"Unborn children" and what they represent
Common sense plus a rudimentary knowledge of biology will dictate that a first trimester fetus, much less the little shapeless masses of cells known as zygotes that the ant-stem cell research forces think they are protecting, are not "babies". I can understand the discomfort around later-term abortions, particularly of fetuses that look like babies and some that may even have half a shot of living outside the womb. For me, the jury is still out on late-term abortions in the moral sense, though I still think it's far more immoral to ask women to risk her health to avoid having one. But anti-abortion activists want us to believe, despite all evidence and despite the fact that they clearly don't believe it either, that a month-old fetus and a 5th grader are the same thing.
"Unborn children" is one of the greatest red herrings ever created, because it skirts uncomfortably close to some real truths. But more importantly, the phrase is properly ambigious and therefore perfect for grinding real discussion down to a halt. Different people view "unborn" in different ways, and few in a debate will tip their hat to what kind of meanings they ascribe to it, particularly not those who are using "unborn children" to hide an anti-women's rights agenda.
From a feminist perspective, at least this one's, "unborn" is a word that speaks of potential and possibility. One possibility of course is to actually put in the time and effort to turn the potential child into a real child. Another is to quit that process and take another path, a legitimate view if you see potential in the woman as her own human being instead of simply a uterus thwarting its destiny.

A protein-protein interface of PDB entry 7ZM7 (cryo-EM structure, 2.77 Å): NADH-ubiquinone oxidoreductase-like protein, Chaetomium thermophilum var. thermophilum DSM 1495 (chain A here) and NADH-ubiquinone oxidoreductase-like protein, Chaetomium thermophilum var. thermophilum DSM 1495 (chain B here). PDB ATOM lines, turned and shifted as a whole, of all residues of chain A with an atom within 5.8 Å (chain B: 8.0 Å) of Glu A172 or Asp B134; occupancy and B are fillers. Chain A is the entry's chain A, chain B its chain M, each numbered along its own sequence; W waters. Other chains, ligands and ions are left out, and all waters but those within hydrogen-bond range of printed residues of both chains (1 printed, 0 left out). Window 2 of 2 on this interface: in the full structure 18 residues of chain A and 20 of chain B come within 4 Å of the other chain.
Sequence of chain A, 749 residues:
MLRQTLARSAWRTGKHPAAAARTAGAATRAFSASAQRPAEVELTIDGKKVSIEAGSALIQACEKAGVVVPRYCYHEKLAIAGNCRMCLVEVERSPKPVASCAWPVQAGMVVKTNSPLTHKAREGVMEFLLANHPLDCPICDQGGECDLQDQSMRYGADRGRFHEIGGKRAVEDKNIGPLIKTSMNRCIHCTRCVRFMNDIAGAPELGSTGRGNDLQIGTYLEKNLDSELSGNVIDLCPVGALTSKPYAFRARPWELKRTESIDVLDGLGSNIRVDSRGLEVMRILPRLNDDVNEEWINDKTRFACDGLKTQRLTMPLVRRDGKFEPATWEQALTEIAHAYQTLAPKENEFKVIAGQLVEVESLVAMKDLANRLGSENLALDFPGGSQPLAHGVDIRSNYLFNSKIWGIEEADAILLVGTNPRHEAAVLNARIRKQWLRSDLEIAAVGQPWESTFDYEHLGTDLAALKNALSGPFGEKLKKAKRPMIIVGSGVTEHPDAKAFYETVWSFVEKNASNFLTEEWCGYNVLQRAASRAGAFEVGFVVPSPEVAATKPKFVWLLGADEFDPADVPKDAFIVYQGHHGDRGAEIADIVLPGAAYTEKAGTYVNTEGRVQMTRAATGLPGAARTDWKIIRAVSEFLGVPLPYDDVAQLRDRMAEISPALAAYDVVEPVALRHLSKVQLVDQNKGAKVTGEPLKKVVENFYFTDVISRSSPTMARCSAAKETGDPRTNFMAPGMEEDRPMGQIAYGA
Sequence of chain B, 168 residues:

But my interest here is in the symbolic meanings of "unborn children" to the anti-feminists and anti-choice groups. And the communication breakdown between pro- and anti-choice people happens in the language of potential, destiny, and female willfullness. Oh yeah, and the male orientation of the regard for self-reliance, individuality, and free will.
It's no secret that throughout our history, women have been used as the ultimate cultural Other--a repository for all the opposite meanings of men's strivings so that men have that controast that helps provide meaning. It's hard for limited-imagination humans to imagine what Good is without a clear understanding of Evil for contrast. There are thousands of examples from history of humanity of women being assigned opposite traits from those that men strive for, but the contrast that I'm interested in for the purposes of the abortion debate is active/passive.
It is no coincidence that the push to restrict abortion rights and even the right to female-controlled contraception is escalating at the same time that our country seems to be in the grip of a near-mad desire to prove that we are the John Waynes of the world. Masculine assertiveness is just so much howling in the wind without female passivity, and the fight to push passivity on women has focused laser-like on abortion rights. Repealing abortion rights would be a victory for those who wish to reassert a binary view of male-active, female-passive because it would be a cultural declaration that even the most feminine of activities--pregnancy--is not an activity at all.